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Rhode Island Ranked #2 in States that Bet on Big Sin

Friday, June 28, 2013

 

Rhode Island is the #2 state in the country that "bets on big sin," according to report issued this week on bloomberg.com -- and taxes accordingly.  

The website listed the top twelve states with the greatest percentage of total tax revenue derived from "sin", including tobacco, alcohol, and parti-mutuels, as provided by the State Government Tax Collections Survey of the U.S. Census Bureau.  

The survey did not include taxes from gambling, prostitution (where legal) and other vices because state governments account for such tax revenue in multiple ways, according to the Census Bureau.

Using the data collected, Rhode Island's "sin taxes" as a percentage of revenue in 2012 amounted to 5.16%, for a total "sin tax revenue" of $144.6 million for the year.  

"This report is just another example of the state's over-the-top dependency on tax revenue," said Lisa Blais with OSTPA, a taxpayer advocacy group in the state. "Cuts is a four letter word in the littlest state in the union."

The only state that came ahead of Rhode Island in the rankings was New Hampshire, which had "sin taxes" listed as a percentage of revenue at 10.2%.

Following Rhode Island in the list compiled by Bloomberg were South Dakota, Texas, Montana, Washington, Michigan, Oklahoma, Pennsylvania, Wisconsin, Maine, and Delaware.

RI: 2nd Highest in Country in Cigarette Tax - and 40th in "Keeping Kids from Tobacco"

The Bloomberg report released this week stated that "sin taxes" have risen in Rhode Island 31.1% in the past decade -- and that the state's cigarette tax of $3.50 per pack ranks as second highest in the country after New York's.

However, the Campaign for Tobacco Free Kids last December ranked Rhode Island as 40th in the country in "funding programs to prevent kids from smoking and helping smokers quit."

The anti-smoking advocacy group reported that in 2012, Rhode Island would collect $185 million in revenue from the 1998 tobacco settlement as well as tobacco taxes, but would spend just 0.2 percent of it on tobacco prevention programs.

According to their data, Rhode Island currently spends $376,437 a year on tobacco prevention and cessation programs, which is 2.5 percent of the $15.2 million recommended by the U.S. Centers for Disease Control and Prevention (CDC).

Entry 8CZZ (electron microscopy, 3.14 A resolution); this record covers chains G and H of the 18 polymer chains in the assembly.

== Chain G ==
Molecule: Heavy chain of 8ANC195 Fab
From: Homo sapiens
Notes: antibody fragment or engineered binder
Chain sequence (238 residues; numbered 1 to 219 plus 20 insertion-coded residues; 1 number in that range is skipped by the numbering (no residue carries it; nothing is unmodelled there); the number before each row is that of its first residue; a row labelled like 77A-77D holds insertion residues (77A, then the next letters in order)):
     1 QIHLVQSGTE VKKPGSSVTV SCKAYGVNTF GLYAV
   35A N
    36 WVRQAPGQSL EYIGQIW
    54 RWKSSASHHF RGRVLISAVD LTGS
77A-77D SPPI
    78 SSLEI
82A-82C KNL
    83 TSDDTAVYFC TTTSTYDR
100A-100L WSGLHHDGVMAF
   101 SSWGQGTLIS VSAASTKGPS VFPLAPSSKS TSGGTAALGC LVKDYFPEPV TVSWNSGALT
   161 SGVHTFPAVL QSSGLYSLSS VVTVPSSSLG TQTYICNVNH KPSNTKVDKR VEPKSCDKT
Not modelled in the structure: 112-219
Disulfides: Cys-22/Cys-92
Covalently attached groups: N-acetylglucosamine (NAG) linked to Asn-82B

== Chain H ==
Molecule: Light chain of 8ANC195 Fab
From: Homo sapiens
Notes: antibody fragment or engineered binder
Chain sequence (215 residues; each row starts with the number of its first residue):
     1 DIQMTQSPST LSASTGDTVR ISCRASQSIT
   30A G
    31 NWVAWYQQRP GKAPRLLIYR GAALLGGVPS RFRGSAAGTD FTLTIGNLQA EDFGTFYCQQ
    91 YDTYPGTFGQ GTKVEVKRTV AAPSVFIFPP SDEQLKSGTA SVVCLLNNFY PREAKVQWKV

"People often ask, what are tobacco prevention programs?" said Danny McGoldrick, Vice President of Research for the Campaign for Tobacco Free Kids in Washington, D.C. "They include media awareness campaigns, supporting community based programs, and providing assistance and encouragement to smokers trying to quit."

"With tobacco taxes, we've seen increasing prices as an effective way to reduce smoking, especially among youth as it's a bigger percentage of their income," said McGoldrick. "So we praise Rhode Island for taking that step."

"However, Rhode Island could do far better if they made a greater investment in funding programs for prevention and cessation. The CDC's recommendation isn't even 10% of what the state takes in from the tax and settlement money.  There's a fairness element here. Smokers are paying this tax...they should get something in return," said McGoldrick.  

Alcohol Taxes Addressed in this Year's Budget

The state FY2014 budget approved this week by the General Assembly contained a provision that beginning on December 1st of this year, there will be no sales tax imposed on alcohol purchases for at least two years. 

The elimination of the sales tax on wine and liquor -- but not beer -- will remain in place through June 30, 2015.

“This is a win for the consumer as well as those liquor stores which have lost a lot of business to their competitors in Massachusetts,” said Rep. Jan P. Malik (D-Dist. 67, Barrington, Warren), who worked to eliminate the sales tax on liquor in Rhode Island as a way to “level the playing field for Rhode Island’s small businesses.”  

However, the sales tax elimination is coupled with an increase on the excise tax for beer, wine, and spirits from July 1 of this year through March 13, 2015. The excise tax on beer will rise from $3 to $3.30 per barrel, from 60 cents to $1.40 per gallon for wine, and from $3.75 to $5.40 per gallon of spirits.

According to the press release sent out by the General Assembly on Thursday, it is anticipated those changes could result in a revenue loss of about $1.2 million for the new fiscal year, "barring an increase in sales volume in Rhode Island."  

Contradictory Policies?

OSTPA's Blais offered her further assessment of taxes in Rhode Island -- and the "sin taxes" in particular.

"The contradiction in this state is mind-boggling. Many I'm sure remember the days when the conventional wisdom was, "We don't gamble in RI" -- unless, of course, Rhode Island owns a piece of it. Same goes for medical marijuana - it's okay as long the state gets a cut."

"Now, with the anticipated roll-out of the Health Exchange Exchange, we all hear about responsibility for healthy behavior to lower insurance premiums. Yet, our state's budget leans heavily on the outrageous tax revenue imposed on cigarettes," said Blais.  

 

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